Search Results for "kaptchuk"

  1. Dummy Medicine, Dummy Doctors, and a Dummy Degree, Part 2.3: Harvard Medical School and the Curious Case of Ted Kaptchuk, OMD (concluded)
    A Loose End In the last post I wondered if Ted Kaptchuk, when he wrote the article titled “Effect of interpretive bias on clinical research,” had understood this implication of Bayes’s Theorem: that interpretations of most scientific investigations are exercises in inverse probability, and…
  2. Dummy Medicine, Dummy Doctors, and a Dummy Degree, Part 2.2: Harvard Medical School and the Curious Case of Ted Kaptchuk, OMD (cont. again)
    “Strong Medicine”: Ted Kaptchuk and the Powerful Placebo At the beginning of the first edition of The Web that has no Weaver, published in 1983, author Ted Kaptchuk portended his eventual academic interest in the placebo: A story is told in China about a peasant who had worked as a maint…
  3. Dummy Medicine, Dummy Doctors, and a Dummy Degree, Part 2.1: Harvard Medical School and the Curious Case of Ted Kaptchuk, OMD (cont.)
    Rave Reviews In 1983, Ted Kaptchuk, the senior author of the recent “albuterol vs. placebo” article, and soon to become the long-time Second-in-Command of the Harvard Medical School “CAM” program, published The Web that Has No Weaver: The book received rave reviews: A major …
  4. Dummy Medicine, Dummy Doctors, and a Dummy Degree, Part 2.0: Harvard Medical School and the Curious Case of Ted Kaptchuk, OMD
    Review The recent albuterol vs. placebo trial reported in the New England Journal of Medicine (NEJM) found that experimental subjects with asthma experienced substantial, measured improvements in lung function after inhaling albuterol, but not after inhaling placebo, undergoing sham acupuncture, or …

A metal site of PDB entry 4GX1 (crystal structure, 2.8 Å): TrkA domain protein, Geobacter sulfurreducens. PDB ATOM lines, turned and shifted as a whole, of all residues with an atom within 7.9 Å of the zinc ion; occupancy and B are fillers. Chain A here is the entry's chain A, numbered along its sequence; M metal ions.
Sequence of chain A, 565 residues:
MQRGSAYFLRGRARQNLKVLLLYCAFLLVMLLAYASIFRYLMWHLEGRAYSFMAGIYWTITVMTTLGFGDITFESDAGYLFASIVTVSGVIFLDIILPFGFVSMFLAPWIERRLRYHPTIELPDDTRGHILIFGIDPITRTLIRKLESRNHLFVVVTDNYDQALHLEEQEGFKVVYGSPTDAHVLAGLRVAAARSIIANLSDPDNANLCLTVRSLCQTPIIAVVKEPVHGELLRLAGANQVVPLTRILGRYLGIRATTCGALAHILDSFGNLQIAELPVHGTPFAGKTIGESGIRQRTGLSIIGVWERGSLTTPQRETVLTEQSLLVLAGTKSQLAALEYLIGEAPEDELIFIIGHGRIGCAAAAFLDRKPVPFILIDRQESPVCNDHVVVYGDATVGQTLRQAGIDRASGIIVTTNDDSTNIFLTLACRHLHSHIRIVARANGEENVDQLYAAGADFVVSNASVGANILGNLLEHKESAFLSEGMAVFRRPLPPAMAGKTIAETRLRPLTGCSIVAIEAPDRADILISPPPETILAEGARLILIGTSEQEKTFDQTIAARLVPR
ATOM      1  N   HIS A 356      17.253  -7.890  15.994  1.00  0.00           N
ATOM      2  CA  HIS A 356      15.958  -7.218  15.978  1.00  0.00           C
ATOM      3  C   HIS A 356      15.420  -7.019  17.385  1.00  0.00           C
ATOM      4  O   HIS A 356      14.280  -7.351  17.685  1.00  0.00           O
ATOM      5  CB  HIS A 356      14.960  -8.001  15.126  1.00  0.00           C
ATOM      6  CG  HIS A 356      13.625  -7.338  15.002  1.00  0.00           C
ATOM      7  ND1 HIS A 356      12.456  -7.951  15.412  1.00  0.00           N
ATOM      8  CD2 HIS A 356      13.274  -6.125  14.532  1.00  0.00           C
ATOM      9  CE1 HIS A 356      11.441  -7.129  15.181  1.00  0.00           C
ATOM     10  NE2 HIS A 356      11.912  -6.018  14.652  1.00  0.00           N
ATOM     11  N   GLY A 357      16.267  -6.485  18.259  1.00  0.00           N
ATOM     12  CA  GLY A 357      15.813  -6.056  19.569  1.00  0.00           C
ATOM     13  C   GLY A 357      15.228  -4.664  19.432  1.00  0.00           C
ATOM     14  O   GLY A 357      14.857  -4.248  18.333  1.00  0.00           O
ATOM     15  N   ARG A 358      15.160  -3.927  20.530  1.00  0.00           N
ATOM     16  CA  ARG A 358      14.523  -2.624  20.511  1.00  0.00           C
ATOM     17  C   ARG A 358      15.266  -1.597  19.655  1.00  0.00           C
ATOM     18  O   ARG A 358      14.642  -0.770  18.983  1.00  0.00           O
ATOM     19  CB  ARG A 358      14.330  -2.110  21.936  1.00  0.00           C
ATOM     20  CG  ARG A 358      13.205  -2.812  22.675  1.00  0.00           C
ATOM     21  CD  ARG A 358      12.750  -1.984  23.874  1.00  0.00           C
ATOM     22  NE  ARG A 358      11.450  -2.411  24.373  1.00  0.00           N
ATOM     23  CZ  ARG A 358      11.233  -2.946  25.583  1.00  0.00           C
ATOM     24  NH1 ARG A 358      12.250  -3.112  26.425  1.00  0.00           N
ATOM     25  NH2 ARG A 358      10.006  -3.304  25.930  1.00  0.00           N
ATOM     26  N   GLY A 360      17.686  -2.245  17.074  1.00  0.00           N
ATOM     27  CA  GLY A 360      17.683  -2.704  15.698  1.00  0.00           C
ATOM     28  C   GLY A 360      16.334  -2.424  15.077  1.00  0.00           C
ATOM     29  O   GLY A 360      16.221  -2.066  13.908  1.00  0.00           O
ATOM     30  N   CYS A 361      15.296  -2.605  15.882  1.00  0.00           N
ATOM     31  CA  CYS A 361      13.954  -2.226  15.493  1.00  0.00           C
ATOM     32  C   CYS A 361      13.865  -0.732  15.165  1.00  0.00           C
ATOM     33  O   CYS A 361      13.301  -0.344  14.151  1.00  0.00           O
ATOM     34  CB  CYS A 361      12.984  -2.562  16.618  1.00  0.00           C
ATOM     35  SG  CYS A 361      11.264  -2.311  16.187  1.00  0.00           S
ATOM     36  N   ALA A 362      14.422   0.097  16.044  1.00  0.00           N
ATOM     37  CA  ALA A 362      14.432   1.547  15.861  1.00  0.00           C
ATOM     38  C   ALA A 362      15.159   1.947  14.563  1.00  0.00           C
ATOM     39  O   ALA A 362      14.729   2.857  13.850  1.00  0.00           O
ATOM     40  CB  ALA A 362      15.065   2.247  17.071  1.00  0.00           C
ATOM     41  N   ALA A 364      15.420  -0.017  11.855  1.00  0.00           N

5. Quackademia update: The Cleveland Clinic, George Washington University, and the continued infiltration of quackery into medical academia
    Quackery has been steadily infiltrating academic medicine for at least two decades now in the form of what was once called “complementary and alternative medicine” but is now more commonly referred to as “integrative medicine.” Of course, as I’ve written many times before, what “integra…
  6. The return of the revenge of high dose vitamin C for cancer
    Somehow, I’ve a feeling we’re not in Kansas anymore—except that we are, as you will soon see. Because I’m the resident cancer specialist on this blog, it usually falls on me to discuss the various bits of science, pseudoscience, and quackery that come up around the vast collectio…
  7. Placebo effects are not the “power of positive thinking”
    Here we go again. I once said that, in the wake of study after study that fails to find activity of various “complementary and alternative medicine” (CAM) beyond that of placebo, CAM advocates are now in the midst of a “rebranding” campaign in which CAM is said to work throug…
  8. Acupuncture
    Overview Index of SBM Posts Outside Resources Key Research   The ScienceBasedMedicine.org Reference Pages are reviews of topics relevant to science and medicine. Each consists of a concise overview of the topic from a scientific perspective, an index of the most relevant posts here on SBM, li…
  9. The Placebo Narrative
    Science journalist Sharon Begley wrote a recent piece in The Saturday Evening Post about Placebo Power. The piece, while generally better than the typical popular writing on placebos, still falls into the standard placebo narrative that is ubiquitous in the mainstream media. The article is virtually…
  10. The “central dogma” of alternative/complementary/integrative medicine
    There is something in molecular biology and genetics known as the “central dogma.” I must admit, I’ve always hated the use of the word “dogma” associated with science, but no less a luminary than Francis Crick first stated it in 1958, and it has been restated over the y…
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